When I was growing up we lived in a house I absolutely adored. It was very small brick house with green shutters and overflowing with beautiful trees, big and small. I had my own room with all of my favourite things tucked away in their place, a kitchen filled with delicious food, and a quiet street that was always available to play on. It was a great life, and most days it didn't seem to matter that almost all of my friends had more. My friends loved visiting our house.
But most of my friends had enormous houses, filled with rooms we could explore for days. Some of them had pools, garages filled with ski equipment, pianos in the living room, and what seemed like an endless number of toys. (One friend had Cabbage Patch Dolls in the double digits. Can you even imagine?) There were kitchens with two fridges to hold all of the food and bathrooms with cavernous jacuzzi tubs I secretly always wanted to try. Many friends had nannies at home with them, or women that cleaned their house every day. They went on trips to Disney or Whistler every year and spent summers at their cottages.
I was different from these other friends and I always knew it. What I can't remember is how it felt to be different. Is it because of these big houses and expensive clothes that I never felt popular? Is it a coincidence that my closest friends, friends I still hold dear, had families more like mine? I do remember coming home from days spent at my friends' houses or stables (yes, some of them owned their own horses) and going on and on to my mother about all the things my friends had. But was I upset with my parents for not giving me these things, too? Did I ever resent the middle-class-ness of my family? Was I grateful for the things I had?
I had plenty in my life. I had pretty clothes, ballet lessons five times a week, and books and toys for days. But did it feel like enough at the time? I just can't remember. I remember feeling envy sometimes, that seems perfectly human of me. But did I struggle with it? Because Alyce does, and it is eating away at her.
Alyce is seven and generally loves everything about the world. She's shiny and bright and still skips or bounces as her primary mode of transportation. But lately she's been struggling with her second grade world. Like my family growing up, we are middle-class parents, earning enough to pay for the things we need, but not often enough to pay for all the things we might want all the times we might want them. We are an amazingly fortunate family. We eat good food, buy clothes when we need them, pay for medications when we need them, and we rent a home that is warm and comfortable. I have gratitude for miles and miles.
Yet at school Alyce sees a world with so much more. So much. We live in a very wealthy part of Toronto and Alyce attends school with the kids of my own childhood. They take regular trips, have extra-curricular activities every night of the week, and I could go on and on about the things they have or do that we don't. I know these things because Alyce won't stop complaining about it, and of course, I see it, too. She feels very deeply that we belong to the have-nots while her friends have, have, have. Why don't we ever get to fly on a plane? she bemoans. Why don't we have stairs in our house, or a basement filled with toys? Or a trampoline or a cottage? she cries. She tells us that she hates our house. She asks me how much money we have in the bank. (One of her little friends walked into our house for the first time and asked me the same question.)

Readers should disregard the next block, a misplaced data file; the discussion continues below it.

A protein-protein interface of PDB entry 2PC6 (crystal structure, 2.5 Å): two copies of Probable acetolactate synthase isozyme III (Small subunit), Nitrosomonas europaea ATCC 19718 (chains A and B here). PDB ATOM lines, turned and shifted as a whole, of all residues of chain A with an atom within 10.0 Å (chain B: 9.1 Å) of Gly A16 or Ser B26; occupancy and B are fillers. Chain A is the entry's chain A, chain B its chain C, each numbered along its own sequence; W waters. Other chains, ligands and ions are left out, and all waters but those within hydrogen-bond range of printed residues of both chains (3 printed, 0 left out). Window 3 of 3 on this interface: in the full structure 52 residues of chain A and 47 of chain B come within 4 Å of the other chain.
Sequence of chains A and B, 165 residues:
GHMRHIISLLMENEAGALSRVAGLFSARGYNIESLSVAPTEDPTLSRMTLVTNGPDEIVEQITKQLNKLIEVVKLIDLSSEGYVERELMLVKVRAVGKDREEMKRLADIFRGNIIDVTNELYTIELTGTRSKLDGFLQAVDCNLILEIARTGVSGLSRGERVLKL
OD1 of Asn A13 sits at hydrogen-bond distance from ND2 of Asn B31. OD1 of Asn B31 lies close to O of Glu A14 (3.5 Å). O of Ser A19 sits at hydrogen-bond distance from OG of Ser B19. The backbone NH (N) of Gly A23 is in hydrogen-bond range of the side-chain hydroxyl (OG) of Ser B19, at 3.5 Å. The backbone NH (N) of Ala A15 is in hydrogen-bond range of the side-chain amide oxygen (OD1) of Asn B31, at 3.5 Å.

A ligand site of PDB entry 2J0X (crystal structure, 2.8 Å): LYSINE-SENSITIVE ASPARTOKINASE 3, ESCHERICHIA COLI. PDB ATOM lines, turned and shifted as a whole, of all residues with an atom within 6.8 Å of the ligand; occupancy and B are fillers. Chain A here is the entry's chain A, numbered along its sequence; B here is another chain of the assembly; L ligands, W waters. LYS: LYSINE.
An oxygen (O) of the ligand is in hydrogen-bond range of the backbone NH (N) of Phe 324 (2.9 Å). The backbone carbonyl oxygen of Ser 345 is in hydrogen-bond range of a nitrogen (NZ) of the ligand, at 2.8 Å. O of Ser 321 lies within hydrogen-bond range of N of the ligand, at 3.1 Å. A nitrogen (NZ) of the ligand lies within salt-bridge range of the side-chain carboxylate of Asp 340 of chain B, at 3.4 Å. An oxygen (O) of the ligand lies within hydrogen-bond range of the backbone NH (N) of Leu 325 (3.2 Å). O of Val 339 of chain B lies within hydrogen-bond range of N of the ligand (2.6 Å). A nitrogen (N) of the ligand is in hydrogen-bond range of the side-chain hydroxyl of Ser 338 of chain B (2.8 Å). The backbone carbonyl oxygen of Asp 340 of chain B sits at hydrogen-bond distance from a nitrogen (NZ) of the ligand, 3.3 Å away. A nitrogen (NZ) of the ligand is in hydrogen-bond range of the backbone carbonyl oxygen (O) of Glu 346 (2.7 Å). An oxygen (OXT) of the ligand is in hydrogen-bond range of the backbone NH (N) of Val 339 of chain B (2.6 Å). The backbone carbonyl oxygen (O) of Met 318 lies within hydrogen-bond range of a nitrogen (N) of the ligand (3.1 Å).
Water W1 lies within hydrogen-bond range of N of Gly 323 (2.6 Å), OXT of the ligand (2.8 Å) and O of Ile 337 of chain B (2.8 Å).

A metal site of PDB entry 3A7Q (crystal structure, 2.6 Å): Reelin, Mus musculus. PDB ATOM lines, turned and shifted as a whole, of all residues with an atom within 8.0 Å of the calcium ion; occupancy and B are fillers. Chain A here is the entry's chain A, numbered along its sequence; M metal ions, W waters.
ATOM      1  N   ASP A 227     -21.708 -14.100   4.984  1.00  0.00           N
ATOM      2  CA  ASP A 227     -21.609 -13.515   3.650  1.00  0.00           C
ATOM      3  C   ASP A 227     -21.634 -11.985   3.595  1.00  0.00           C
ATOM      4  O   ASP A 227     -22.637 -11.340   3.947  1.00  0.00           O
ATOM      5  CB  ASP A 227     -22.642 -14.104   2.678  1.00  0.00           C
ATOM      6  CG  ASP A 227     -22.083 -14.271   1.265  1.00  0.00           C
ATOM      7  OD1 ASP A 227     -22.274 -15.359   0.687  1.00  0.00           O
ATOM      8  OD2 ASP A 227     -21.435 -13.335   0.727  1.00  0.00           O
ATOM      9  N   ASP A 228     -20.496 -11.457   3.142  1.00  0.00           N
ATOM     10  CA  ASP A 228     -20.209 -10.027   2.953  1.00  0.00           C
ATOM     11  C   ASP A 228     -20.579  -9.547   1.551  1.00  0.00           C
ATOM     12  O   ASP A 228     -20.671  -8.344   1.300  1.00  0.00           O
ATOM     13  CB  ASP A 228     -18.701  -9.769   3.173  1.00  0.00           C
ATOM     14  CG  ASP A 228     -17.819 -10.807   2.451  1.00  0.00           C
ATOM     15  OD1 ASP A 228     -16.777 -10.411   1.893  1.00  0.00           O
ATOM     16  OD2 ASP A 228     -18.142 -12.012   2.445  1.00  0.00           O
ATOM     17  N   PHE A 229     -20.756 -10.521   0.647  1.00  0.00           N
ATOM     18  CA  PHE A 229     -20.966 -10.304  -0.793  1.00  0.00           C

She wants things she doesn't have, no big surprise. Don't we all want things we can't have? I think these thoughts as I try to talk with her about her feelings, as we try to show her the meaning of gratitude and contentment for the things we do have. I try to channel the language of all those minimalist living blogs I read all the time, but I don't know if she hears a word we say in these moments. It wasn't until today that I realized why.
At the end of the day I think Alyce is unhappy because she feels different, and feeling different can hurt. In a world filled with seven-year-olds trying to negotiate social status and the (unfortunate) hierarchies that develop, Alyce feels alone. She watches her friends find familiarity in the things that they share and she feels excluded. I get that. Sometimes I feel excluded when I think about other families that have more financial security, own their own home, or go on regular vacations. There are days I long for these things, too, except most days (not every day) I return to a place of gratitude for the life we have because I love it. Comparing ourselves to others is a normal human exercise, but it rarely feels good.
How do we learn to be thankful for the things we have? How do our kids learn to feel comfort and gratitude for the life they are living? (Someone please tell me.) The truth is I know what to do. I can't force Alyce to feel grateful, I can only help her to practice it a little bit every day. Each night before bed we all share one thing for which we are grateful, and sometimes Alyce contributes and sometimes she doesn't. (Shira is usually grateful for either me or candy.) We talk as a family about the different lives people live here in Toronto, that not all children attend a school like hers. Once I explained that there are children in our city who don't have enough food to have breakfast in the morning. That one seemed to sink in.
At the end of the day all this practicing gratitude will slowly help to strengthen her, but it won't fix her feelings of being different now, and that's what so hard as her parent. I want so desperately to make her feel better today. I want to run out and buy her things and take her on airplanes. But I can't and I won't, not for these reasons. I want to let her know her feelings are normal without confirming her belief that she is always going without.